This week is
Candle Lighting 3/1/13 5:30 PM NYC EST
Rabbi Chaim Lobel – Young Israel of Aberdeen, NJ
The Red Cow – In Memoriam of Mr. David M. Warren (Menachem Dovid ben Harav Yosef Z’L)
This week’s portion of the Red Cow is read in preparation for the Korban Pesach – sacrificial Passover lamb, of which only those who are pure or purified can partake. Upon coming in contact with a deceased person, the only way to purify oneself was through the sprinkling of the Red Cow's ashes.
“This is the statute of the Torah, which G-d has commanded, saying: “Speak to the Children of Israel, and they shall take for you a perfectly Red Cow, which has no blemish, and no yoke had been placed upon her.” (Numbers 19:2)
Commenting on the verse, Rashi (1040 – 1105) says the Toarh specifically calls this commandment a statute “because the Accusers of the Torah and the nations of the world aggrieve Israel by saying ‘What is the reason for this commandment? What reason is there for this?’ Therefore, the Torah wrote it as a statute, which implies, ‘it is a decree before me (G-d), you have no right to reflect upon it.’”
The Sifsei Chachomim (Shabtai ben Yosef of Kalizs 1641 – 1718) asks a question on Rashi (Verse 2, letter 2). “Why is this commandment so special, that it is a statute that one has “no right to reflect upon it”? There are plenty of statutes that are not understandable, such as the laws of “Kela’aim” (planting different vegetables near one another), or “Shatnez” (wearing garments with interwoven wool and linen).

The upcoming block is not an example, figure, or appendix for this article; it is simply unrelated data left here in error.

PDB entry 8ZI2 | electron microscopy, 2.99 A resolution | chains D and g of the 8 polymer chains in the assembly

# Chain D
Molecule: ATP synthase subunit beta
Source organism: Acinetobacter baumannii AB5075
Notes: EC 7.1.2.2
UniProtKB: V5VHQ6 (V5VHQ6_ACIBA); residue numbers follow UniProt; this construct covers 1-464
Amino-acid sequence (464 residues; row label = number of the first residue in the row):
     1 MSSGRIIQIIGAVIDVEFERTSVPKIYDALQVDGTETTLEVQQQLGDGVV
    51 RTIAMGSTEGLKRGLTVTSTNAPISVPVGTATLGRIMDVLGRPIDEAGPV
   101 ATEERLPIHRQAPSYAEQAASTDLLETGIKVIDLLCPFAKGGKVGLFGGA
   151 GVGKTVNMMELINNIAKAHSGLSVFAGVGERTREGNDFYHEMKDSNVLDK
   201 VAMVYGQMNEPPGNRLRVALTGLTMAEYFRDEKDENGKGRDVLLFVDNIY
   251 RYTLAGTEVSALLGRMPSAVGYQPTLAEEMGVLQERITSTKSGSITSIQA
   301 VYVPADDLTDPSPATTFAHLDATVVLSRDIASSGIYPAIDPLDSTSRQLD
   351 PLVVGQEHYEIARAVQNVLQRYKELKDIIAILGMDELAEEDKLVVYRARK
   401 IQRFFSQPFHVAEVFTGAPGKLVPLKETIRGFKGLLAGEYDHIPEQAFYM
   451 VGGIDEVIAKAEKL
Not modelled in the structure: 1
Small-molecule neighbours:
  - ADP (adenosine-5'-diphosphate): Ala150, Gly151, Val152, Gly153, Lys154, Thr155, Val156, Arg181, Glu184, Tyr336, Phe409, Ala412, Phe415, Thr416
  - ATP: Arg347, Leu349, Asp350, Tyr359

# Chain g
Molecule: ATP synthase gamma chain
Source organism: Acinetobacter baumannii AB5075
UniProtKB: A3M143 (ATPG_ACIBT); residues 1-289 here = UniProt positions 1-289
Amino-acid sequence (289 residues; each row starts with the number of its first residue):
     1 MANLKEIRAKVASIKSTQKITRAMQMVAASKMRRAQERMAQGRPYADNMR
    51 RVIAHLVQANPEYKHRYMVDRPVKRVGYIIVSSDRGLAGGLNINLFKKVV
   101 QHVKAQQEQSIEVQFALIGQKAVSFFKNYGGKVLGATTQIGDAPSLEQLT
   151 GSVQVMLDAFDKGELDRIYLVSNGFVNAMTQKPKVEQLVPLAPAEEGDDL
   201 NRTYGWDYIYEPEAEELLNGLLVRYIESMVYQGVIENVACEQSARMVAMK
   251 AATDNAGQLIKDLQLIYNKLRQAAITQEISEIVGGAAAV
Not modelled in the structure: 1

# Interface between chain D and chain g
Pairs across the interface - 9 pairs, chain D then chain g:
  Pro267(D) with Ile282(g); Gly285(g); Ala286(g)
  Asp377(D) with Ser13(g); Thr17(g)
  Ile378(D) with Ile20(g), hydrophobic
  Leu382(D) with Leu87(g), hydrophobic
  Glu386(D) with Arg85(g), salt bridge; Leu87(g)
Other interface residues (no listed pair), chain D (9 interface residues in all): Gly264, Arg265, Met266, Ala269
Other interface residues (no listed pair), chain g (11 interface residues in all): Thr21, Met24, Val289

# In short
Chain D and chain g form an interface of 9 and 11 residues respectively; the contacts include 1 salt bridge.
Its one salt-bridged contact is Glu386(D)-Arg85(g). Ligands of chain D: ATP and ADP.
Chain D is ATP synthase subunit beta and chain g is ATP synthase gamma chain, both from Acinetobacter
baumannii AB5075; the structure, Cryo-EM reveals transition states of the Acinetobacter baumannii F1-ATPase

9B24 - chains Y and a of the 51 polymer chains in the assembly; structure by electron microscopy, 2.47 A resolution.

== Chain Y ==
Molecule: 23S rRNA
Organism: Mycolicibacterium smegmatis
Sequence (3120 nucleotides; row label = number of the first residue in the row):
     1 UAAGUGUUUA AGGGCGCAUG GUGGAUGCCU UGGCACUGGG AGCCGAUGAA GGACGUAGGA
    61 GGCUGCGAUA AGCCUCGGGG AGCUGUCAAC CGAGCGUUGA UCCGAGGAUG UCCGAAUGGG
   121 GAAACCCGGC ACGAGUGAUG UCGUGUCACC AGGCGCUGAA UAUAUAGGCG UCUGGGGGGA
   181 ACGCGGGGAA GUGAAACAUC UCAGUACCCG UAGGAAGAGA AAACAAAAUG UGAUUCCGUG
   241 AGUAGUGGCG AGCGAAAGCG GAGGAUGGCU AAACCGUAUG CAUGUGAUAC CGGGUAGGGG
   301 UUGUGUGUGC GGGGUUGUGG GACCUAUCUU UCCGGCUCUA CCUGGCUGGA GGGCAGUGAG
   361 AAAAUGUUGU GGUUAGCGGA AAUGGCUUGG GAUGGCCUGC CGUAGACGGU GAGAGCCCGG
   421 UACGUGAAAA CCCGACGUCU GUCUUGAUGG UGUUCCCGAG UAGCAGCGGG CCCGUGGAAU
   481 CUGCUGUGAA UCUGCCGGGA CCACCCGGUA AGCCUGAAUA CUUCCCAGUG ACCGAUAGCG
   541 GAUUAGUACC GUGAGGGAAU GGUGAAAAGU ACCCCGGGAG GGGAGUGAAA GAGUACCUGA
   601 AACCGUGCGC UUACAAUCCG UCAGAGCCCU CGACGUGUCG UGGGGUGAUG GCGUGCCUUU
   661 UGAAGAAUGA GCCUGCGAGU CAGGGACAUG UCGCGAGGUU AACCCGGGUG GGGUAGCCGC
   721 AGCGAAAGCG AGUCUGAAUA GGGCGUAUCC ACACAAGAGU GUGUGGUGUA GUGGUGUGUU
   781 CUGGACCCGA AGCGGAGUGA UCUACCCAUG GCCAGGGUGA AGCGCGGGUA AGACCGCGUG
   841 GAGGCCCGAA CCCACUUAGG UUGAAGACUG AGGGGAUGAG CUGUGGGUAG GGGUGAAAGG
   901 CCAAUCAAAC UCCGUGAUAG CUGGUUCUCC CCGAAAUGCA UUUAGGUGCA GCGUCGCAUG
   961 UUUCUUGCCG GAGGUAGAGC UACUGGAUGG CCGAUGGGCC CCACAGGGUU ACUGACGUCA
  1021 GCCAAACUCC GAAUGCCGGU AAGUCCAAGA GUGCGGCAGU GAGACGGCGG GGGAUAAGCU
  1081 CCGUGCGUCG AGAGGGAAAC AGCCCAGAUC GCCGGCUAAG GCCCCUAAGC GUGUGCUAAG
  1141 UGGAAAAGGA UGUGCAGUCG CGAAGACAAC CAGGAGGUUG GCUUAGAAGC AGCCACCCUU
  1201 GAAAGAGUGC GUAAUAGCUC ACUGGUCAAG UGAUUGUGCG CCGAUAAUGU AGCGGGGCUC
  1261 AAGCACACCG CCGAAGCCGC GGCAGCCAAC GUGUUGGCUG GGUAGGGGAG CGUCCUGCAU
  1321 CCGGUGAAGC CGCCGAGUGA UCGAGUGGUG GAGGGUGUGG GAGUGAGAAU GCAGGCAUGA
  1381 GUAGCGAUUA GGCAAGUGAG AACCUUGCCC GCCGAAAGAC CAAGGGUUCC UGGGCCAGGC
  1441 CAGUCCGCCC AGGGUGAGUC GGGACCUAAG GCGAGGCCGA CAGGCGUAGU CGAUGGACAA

Answering his own question, the Sifsei Chachomim suggests the laws of the red cow are unique because “this statute works in a contradictory fashion.” The ashes of the red cow purify the impure but render unclean those who prepare the ashes.
any Torah laws are perplexing and we persevere to understand them. However, the nature of the red cow’s ashes is impossible to comprehend – how can something purify the spiritually impure but have the opposite effect on someone who is spiritually pure? Since the Torah is indivisible, if one element is paradoxical, the entire Torah is a paradox. Therefore, the Torah call this a “Hok,” a statute, warning us that it is inherently contradictory and we only obey because it is a heavenly decree.
By segregating the Laws of the Red Cow from other laws, the Torah demonstrates the importance of consistency with its teachings and observances. So too, we need to be consistent when teaching Torah values to others. The classic cliché “how can such a person who seems to hold the banner of a ‘Torah Follower’ act in such a fashion” is such a strong argument because of the inconsistency it breeds.
Understanding the importance of consistency, and how the Torah and our sages did their utmost to keep that virtue intact can be a source of inspiration for how we live our lives and treat others. There’s no such thing as a part-time Jew, as choosing what to agree with and what to observe; that would be inconsistent.